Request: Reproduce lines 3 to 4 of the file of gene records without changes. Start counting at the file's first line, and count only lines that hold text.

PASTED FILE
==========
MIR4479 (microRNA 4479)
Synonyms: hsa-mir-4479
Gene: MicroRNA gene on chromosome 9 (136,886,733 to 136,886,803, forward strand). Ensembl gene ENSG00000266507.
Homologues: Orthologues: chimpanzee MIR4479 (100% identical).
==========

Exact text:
Gene: MicroRNA gene on chromosome 9 (136,886,733 to 136,886,803, forward strand). Ensembl gene ENSG00000266507.
Homologues: Orthologues: chimpanzee MIR4479 (100% identical).